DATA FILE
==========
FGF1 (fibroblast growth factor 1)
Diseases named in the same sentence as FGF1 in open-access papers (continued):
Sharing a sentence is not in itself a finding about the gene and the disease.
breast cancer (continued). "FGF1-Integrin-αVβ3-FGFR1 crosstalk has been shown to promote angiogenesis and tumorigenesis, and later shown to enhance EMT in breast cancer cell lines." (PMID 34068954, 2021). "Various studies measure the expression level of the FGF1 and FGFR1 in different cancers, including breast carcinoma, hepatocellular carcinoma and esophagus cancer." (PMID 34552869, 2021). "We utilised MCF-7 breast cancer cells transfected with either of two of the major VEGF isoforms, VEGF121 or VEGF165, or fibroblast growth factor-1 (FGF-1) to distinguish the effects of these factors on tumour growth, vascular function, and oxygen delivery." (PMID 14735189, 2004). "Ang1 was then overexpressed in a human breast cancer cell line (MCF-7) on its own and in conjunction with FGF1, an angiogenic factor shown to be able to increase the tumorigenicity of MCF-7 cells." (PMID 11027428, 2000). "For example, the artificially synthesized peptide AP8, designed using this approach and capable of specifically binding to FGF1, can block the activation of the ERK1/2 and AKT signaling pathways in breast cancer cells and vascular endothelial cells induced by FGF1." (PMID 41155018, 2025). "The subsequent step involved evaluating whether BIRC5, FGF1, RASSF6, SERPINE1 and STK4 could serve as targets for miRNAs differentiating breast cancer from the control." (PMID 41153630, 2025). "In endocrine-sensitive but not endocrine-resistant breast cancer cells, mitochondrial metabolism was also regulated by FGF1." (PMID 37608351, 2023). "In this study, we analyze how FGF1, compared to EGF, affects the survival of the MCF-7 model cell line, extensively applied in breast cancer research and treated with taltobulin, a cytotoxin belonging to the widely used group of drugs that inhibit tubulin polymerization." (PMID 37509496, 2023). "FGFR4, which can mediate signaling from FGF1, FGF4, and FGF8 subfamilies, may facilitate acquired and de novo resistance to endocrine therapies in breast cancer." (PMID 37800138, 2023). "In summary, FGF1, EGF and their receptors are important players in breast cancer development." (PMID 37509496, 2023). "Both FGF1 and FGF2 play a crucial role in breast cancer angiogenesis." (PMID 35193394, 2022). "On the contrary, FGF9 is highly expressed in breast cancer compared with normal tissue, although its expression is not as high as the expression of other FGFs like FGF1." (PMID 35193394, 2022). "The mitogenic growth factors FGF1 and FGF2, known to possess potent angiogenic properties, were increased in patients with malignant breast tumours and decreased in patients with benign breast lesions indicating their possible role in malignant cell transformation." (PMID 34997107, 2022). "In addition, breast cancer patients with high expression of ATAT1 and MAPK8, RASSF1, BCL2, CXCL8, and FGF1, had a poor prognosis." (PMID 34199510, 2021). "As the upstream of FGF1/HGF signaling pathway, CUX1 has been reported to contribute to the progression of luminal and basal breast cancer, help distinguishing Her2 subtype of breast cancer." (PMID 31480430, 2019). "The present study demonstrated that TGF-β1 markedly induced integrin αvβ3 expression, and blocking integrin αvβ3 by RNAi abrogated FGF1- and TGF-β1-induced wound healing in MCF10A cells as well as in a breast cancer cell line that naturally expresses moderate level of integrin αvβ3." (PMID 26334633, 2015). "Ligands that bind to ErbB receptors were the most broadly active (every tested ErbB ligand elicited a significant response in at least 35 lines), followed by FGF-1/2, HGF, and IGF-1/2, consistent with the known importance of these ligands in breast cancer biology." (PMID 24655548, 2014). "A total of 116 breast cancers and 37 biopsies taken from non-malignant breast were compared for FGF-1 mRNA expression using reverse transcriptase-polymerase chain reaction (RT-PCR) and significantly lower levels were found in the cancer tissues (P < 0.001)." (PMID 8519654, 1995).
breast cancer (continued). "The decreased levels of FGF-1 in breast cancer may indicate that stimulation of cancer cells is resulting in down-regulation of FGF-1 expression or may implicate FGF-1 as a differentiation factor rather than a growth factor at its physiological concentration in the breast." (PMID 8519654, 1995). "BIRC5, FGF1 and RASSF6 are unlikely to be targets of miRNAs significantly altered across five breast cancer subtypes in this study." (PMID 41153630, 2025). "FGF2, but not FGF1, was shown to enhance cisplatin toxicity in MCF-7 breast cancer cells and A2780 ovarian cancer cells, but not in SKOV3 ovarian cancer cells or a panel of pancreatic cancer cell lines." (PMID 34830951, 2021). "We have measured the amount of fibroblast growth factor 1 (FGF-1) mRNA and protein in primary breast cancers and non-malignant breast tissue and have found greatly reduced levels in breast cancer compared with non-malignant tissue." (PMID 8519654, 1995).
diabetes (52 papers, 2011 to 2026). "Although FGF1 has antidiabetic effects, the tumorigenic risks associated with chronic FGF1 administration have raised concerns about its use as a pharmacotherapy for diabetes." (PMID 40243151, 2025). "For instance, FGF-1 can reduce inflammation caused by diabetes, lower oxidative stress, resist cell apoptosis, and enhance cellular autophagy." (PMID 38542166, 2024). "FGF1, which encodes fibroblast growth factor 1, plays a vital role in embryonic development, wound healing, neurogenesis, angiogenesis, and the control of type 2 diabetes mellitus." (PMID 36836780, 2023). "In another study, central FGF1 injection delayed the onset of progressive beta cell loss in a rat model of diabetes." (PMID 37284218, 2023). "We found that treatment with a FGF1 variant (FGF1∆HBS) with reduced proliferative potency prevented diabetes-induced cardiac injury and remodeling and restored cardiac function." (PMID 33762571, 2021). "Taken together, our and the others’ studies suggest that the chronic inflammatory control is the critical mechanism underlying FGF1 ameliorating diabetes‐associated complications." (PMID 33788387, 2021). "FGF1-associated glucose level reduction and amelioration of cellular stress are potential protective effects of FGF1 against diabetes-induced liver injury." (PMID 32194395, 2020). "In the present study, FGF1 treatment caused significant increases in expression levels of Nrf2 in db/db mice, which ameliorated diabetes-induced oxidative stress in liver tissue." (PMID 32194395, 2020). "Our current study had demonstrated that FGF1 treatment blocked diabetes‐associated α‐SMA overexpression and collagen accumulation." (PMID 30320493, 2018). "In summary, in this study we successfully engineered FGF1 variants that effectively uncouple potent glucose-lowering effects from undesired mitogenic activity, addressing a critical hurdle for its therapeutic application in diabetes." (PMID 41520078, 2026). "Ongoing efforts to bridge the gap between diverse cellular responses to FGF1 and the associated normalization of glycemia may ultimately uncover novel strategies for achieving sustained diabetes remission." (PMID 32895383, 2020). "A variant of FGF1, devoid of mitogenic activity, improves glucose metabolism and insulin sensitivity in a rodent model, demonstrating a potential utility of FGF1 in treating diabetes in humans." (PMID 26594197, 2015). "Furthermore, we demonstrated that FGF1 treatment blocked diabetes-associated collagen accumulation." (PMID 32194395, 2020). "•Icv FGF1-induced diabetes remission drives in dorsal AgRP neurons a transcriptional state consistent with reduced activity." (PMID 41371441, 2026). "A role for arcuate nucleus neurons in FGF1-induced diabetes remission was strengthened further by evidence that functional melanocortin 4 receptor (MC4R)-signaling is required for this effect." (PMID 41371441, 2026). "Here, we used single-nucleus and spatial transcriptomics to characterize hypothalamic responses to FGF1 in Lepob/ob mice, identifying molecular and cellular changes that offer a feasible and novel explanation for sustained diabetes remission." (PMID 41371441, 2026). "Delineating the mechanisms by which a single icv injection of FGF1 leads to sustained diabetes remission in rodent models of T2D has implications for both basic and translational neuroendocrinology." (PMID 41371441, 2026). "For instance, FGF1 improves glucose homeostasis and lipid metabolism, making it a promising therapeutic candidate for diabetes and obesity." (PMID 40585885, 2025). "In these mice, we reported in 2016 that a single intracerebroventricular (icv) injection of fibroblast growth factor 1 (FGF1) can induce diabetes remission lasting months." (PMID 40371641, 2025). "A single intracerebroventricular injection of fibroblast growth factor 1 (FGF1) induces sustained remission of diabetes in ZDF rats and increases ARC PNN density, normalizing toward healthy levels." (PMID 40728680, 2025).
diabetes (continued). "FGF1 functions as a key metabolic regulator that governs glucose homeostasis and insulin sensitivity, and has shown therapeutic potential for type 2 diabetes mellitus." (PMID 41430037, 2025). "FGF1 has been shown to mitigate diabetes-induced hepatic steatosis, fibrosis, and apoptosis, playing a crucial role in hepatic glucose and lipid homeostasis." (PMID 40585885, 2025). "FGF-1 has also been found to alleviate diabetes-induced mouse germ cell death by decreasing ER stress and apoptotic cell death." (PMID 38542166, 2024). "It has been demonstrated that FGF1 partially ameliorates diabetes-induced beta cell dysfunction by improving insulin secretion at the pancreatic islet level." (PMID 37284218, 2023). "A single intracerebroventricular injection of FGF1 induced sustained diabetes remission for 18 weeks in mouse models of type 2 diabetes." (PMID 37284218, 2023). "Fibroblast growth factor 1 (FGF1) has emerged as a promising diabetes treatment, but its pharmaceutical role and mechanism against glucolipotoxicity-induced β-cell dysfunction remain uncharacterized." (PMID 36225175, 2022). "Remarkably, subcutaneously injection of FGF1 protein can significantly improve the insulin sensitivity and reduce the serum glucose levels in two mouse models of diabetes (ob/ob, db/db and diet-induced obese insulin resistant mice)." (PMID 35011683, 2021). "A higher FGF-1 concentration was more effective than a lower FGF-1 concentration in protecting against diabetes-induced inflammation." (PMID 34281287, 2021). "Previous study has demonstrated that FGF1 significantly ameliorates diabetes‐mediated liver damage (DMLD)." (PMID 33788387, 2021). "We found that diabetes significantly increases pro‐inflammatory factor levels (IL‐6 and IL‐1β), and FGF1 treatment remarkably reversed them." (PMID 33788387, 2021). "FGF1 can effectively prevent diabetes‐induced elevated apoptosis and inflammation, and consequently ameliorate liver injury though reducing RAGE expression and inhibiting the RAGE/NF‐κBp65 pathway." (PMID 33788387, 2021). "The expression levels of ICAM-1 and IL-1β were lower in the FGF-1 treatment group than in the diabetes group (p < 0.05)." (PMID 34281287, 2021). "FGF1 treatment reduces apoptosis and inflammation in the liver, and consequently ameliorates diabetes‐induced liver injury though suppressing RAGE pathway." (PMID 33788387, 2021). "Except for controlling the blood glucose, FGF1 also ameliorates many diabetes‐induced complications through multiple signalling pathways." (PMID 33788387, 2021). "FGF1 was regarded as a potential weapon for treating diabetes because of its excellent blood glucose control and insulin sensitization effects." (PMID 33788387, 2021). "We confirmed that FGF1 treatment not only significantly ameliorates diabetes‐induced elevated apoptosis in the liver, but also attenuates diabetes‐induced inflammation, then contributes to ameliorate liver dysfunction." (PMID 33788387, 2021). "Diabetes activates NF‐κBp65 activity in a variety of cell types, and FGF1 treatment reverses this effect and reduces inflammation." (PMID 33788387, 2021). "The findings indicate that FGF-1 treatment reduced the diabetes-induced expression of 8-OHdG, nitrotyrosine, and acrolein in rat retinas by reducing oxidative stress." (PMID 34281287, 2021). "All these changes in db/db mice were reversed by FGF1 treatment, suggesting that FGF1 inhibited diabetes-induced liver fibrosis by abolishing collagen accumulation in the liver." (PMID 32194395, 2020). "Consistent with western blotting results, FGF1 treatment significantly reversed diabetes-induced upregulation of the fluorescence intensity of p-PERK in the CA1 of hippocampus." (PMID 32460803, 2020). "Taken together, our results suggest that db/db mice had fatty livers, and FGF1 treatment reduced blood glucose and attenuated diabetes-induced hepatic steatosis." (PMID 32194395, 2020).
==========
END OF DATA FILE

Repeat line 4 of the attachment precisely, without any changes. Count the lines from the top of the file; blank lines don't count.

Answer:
breast cancer (continued). "FGF1-Integrin-αVβ3-FGFR1 crosstalk has been shown to promote angiogenesis and tumorigenesis, and later shown to enhance EMT in breast cancer cell lines." (PMID 34068954, 2021). "Various studies measure the expression level of the FGF1 and FGFR1 in different cancers, including breast carcinoma, hepatocellular carcinoma and esophagus cancer." (PMID 34552869, 2021). "We utilised MCF-7 breast cancer cells transfected with either of two of the major VEGF isoforms, VEGF121 or VEGF165, or fibroblast growth factor-1 (FGF-1) to distinguish the effects of these factors on tumour growth, vascular function, and oxygen delivery." (PMID 14735189, 2004). "Ang1 was then overexpressed in a human breast cancer cell line (MCF-7) on its own and in conjunction with FGF1, an angiogenic factor shown to be able to increase the tumorigenicity of MCF-7 cells." (PMID 11027428, 2000). "For example, the artificially synthesized peptide AP8, designed using this approach and capable of specifically binding to FGF1, can block the activation of the ERK1/2 and AKT signaling pathways in breast cancer cells and vascular endothelial cells induced by FGF1." (PMID 41155018, 2025). "The subsequent step involved evaluating whether BIRC5, FGF1, RASSF6, SERPINE1 and STK4 could serve as targets for miRNAs differentiating breast cancer from the control." (PMID 41153630, 2025). "In endocrine-sensitive but not endocrine-resistant breast cancer cells, mitochondrial metabolism was also regulated by FGF1." (PMID 37608351, 2023). "In this study, we analyze how FGF1, compared to EGF, affects the survival of the MCF-7 model cell line, extensively applied in breast cancer research and treated with taltobulin, a cytotoxin belonging to the widely used group of drugs that inhibit tubulin polymerization." (PMID 37509496, 2023). "FGFR4, which can mediate signaling from FGF1, FGF4, and FGF8 subfamilies, may facilitate acquired and de novo resistance to endocrine therapies in breast cancer." (PMID 37800138, 2023). "In summary, FGF1, EGF and their receptors are important players in breast cancer development." (PMID 37509496, 2023). "Both FGF1 and FGF2 play a crucial role in breast cancer angiogenesis." (PMID 35193394, 2022). "On the contrary, FGF9 is highly expressed in breast cancer compared with normal tissue, although its expression is not as high as the expression of other FGFs like FGF1." (PMID 35193394, 2022). "The mitogenic growth factors FGF1 and FGF2, known to possess potent angiogenic properties, were increased in patients with malignant breast tumours and decreased in patients with benign breast lesions indicating their possible role in malignant cell transformation." (PMID 34997107, 2022). "In addition, breast cancer patients with high expression of ATAT1 and MAPK8, RASSF1, BCL2, CXCL8, and FGF1, had a poor prognosis." (PMID 34199510, 2021). "As the upstream of FGF1/HGF signaling pathway, CUX1 has been reported to contribute to the progression of luminal and basal breast cancer, help distinguishing Her2 subtype of breast cancer." (PMID 31480430, 2019). "The present study demonstrated that TGF-β1 markedly induced integrin αvβ3 expression, and blocking integrin αvβ3 by RNAi abrogated FGF1- and TGF-β1-induced wound healing in MCF10A cells as well as in a breast cancer cell line that naturally expresses moderate level of integrin αvβ3." (PMID 26334633, 2015). "Ligands that bind to ErbB receptors were the most broadly active (every tested ErbB ligand elicited a significant response in at least 35 lines), followed by FGF-1/2, HGF, and IGF-1/2, consistent with the known importance of these ligands in breast cancer biology." (PMID 24655548, 2014). "A total of 116 breast cancers and 37 biopsies taken from non-malignant breast were compared for FGF-1 mRNA expression using reverse transcriptase-polymerase chain reaction (RT-PCR) and significantly lower levels were found in the cancer tissues (P < 0.001)." (PMID 8519654, 1995).